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Primary Copyright Licence

Some issues - I don't like the GFDL [there are certain problems like its
poorly worded DRM restrictions that have been the subject of some
controversy recently] and I think you should seriously consider this
instead of just using the GFDL because wikipedia does it [Sorry if this
isn't the reason, but it's what the combination of GFDL and mediawiki
brings to mind

[quoting User:Random832 in <slrne1s7sc.108a.random832@random.yi.org> on comp.lang.c 03:18, 20 Mar 2006 GMT]

Some possible scenarios for use of the wiki's (future) content:

  • to copy an individual page (in part or in whole) in text/html/wiki-text format for personal reference or for (possibly after modification) public redisplay elsewhere such as incorporation into another wiki
  • to copy the entire wiki for replication on an intra-net or as a public mirror
  • to copy parts for a text/html reference as part of the documentation for a (non-)commercial compiler.

The main thing that the GFDL achieves is in the last case to codify the ethical expectation that any commercial vendor, having benefited from our work, passes on a benefit to others by "sharing alike".

The DRM wording is unfortunate but according to RMS, not intended to apply to personal use, and in any case, not a major issue. --Netocrat 00:55, 21 March 2006 (UTC)

Secondary Licencing of Code

Second, there's no particular reason that code segments in an article
can't have their own license. [say, the GPL - which the GFDL is
incompatible with.]

(continuation of previous quote from User:Random832's post)

So let's rewrite:

Policy: Contributed code enters the public domain unless an alternate GFDL-compatible licence is specified at time of contribution
Contributed code enters the public domain unless the contributor specifies otherwise at time of contribution - i.e. in a following summary line as described below. Any alternative licence must be compatible with or equal to the GFDL.

as

Policy: A parallel licence may specified for non-trivial contributed code
Contributed code is licenced under the GFDL along with other content. A contributor can optionally specify a parallel licence at time of contribution - i.e. in a following summary line as described below. (it doesn't really make sense for this licence to be anything other than public domain or some form of open source licence)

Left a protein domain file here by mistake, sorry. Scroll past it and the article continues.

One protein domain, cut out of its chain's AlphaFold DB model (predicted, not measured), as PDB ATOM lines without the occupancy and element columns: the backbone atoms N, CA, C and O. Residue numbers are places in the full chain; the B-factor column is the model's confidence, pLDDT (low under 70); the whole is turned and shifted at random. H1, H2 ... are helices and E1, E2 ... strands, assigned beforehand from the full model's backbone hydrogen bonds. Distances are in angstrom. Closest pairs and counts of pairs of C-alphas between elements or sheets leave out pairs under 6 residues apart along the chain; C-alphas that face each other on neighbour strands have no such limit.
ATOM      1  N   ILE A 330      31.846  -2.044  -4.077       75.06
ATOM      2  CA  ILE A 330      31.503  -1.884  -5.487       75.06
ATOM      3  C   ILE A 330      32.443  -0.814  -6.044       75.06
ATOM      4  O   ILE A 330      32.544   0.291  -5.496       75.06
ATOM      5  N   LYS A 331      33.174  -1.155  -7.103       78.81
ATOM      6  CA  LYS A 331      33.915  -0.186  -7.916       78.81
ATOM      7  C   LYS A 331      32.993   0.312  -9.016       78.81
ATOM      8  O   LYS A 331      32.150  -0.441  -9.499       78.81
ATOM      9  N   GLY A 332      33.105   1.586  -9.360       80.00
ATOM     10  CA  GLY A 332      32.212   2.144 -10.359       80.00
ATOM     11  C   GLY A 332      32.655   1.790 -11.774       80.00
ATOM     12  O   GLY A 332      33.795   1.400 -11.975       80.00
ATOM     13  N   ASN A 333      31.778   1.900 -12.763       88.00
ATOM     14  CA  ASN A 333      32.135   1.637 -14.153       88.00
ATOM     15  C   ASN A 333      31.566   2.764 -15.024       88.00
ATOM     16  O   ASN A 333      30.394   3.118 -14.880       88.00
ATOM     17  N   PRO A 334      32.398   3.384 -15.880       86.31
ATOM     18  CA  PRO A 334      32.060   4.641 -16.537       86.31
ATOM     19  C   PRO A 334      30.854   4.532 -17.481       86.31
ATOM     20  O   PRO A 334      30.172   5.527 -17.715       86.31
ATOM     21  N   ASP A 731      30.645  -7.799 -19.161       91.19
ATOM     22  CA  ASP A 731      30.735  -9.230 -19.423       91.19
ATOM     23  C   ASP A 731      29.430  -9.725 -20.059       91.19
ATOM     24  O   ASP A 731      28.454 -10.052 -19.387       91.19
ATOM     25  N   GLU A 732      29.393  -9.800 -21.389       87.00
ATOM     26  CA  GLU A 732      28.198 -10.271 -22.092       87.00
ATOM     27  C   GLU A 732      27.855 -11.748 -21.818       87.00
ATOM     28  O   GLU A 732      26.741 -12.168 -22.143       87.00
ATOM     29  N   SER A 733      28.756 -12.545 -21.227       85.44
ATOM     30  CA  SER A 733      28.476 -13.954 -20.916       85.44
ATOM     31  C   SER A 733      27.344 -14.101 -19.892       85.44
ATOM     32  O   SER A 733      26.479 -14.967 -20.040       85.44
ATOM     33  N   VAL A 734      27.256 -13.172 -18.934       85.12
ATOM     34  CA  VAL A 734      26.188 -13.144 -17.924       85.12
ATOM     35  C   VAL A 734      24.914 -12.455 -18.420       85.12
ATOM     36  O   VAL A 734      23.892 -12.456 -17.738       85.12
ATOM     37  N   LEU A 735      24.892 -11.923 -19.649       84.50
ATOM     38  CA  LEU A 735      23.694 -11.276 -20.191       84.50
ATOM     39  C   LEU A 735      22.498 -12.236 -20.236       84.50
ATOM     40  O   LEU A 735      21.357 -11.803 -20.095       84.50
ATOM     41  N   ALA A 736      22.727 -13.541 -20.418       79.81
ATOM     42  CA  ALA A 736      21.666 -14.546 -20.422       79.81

--Netocrat 00:55, 21 March 2006 (UTC)

The Standard

Can text from the standard (or, more specifically, drafts of the standard), the rationale, and so forth be incorporated into the Wiki? What license does WG14 release their stuff under? Can they be contacted for permission? --Random832 02:34, 21 March 2006 (UTC)

It's not a public/open copyright. Normal 'fair use' rights apply - quotes need to be attributed. There are currently a few cases for string.h functions where the wording has been copied almost verbatim from the standard - they need to be reworded (the 'shall' convention Flash started seems to be a good one to follow) or properly attributed. --Netocrat 03:54, 21 March 2006 (UTC)

Ordering of sections for library reference

(Maybe there should be a separate Policies and Conventions page for each "wikiproject")

I think there should be a consistent and well-defined order for the sections of these pages. My proposal is these sections in this order

Prototype

"Usage" for macros, "Declaration" for extern data - says what header file(s) should be included, has the prototype, prototype-alike for function-like macros, or declaration for extern data in <c>. Analogous to "SYNOPSIS" in manpage

Description

What it does, etc. Self-explanatory, and most already have this.

Return value

Return values and, if applicable (in the context of the standard itself, mostly for math functions), errno setting.

Examples

Again, self-explanatory.

Implementation

For the code for the ongoing standard library implementation project

See also

Links to other on-wiki articles.

References

  • The Standard
  • FreeBSD online manpage
  • FAQ question
  • any other relevant references

--Random832 22:53, 21 March 2006 (UTC)


Yes, it's a good idea to have a template. How about we add a sub-category to Category:Guidelines for this Wiki - Category:Template Articles - where you could put this up as a template article with generic content? Don't make too many wholesale changes to existing pages before doing that - let's agree on a structure first. We could add per-sub-project guidelines as individual articles to Category:Guidelines for this Wiki. --Netocrat 23:11, 21 March 2006 (UTC)